THE Netflix original series, The Crown—which premiered last week and follows the early years of Queen Elizabeth II—is garnering rave reviews. British screenwriter and producer, Peter Morgan, who is also known for movies like The Queen and Rush, is said to have spent $100 million for producing the first season (along with other backers). The 53-year-old Oscar-nominated screenwriter, who is rumoured to be dating The X-Files star Gillian Anderson, shares with us the thought that went into making the series.
What can we expect from the first season?
Our story in The Crown starts with Elizabeth assuming that she has a long time before her father dies. I think she could quite reasonably have expected maybe 30 years, as a young woman married to a young naval officer, and for them to live somewhat out of the public eye in Malta. That story of the crown landing in her lap, or on her head, way sooner than she ever imagined is essentially the narrative of the first season.
What kind of overview do we get of the kind of person she was?
I think it’s a terrible pressure to be (under)—on the one hand, Elizabeth Windsor, a woman, and on the other hand, to be the Queen. How many times would you have to suppress your own opinions in order to have the opinions demanded of the crown. You lose some sense of yourself.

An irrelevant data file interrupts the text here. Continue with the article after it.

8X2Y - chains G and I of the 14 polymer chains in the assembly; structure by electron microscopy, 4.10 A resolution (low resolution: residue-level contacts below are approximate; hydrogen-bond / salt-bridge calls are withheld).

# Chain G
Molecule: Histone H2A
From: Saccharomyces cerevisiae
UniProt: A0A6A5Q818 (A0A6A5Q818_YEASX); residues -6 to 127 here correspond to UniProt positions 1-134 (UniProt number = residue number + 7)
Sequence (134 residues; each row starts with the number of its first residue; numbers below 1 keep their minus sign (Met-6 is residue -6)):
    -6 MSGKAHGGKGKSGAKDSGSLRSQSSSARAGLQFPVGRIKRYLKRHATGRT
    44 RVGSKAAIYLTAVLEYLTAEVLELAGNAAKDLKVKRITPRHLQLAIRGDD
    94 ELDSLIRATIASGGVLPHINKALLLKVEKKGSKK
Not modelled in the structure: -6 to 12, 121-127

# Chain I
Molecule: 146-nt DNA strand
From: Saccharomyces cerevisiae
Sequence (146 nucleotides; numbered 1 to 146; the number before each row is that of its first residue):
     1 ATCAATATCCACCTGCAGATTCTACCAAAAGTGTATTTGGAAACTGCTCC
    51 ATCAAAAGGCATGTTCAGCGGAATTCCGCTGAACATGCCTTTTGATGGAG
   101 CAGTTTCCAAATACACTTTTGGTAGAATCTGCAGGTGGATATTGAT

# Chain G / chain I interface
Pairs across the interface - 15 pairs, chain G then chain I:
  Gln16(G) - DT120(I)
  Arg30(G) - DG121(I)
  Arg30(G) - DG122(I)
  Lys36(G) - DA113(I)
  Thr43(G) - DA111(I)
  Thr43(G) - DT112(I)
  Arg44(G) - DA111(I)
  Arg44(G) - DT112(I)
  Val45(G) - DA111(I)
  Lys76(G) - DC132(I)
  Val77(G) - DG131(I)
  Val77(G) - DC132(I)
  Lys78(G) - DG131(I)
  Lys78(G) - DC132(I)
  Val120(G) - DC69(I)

What made you cast John Lithgow, an American, as Winston Churchill, rather than a British actor?
We have a wonderful casting director, Nina Gold, and in England, there comes a point where every knight of the realm does his Winston Churchill and there’s a little Churchill fatigue on our island. We cast James Cromwell as Prince Philip in The Queen and that was incredibly helpful because it immediately stopped being a caricature and now to have an outsider have his take on someone as iconic (is fresh).
So why start from her wedding?
I wanted to show them getting married because that’s what takes us all the way through—this is not just her reign, but a remarkable marriage, too. This is a couple for whom divorce was simply not an option. Whereas, it was an option for absolutely everybody in the 50s.
— Team Indulge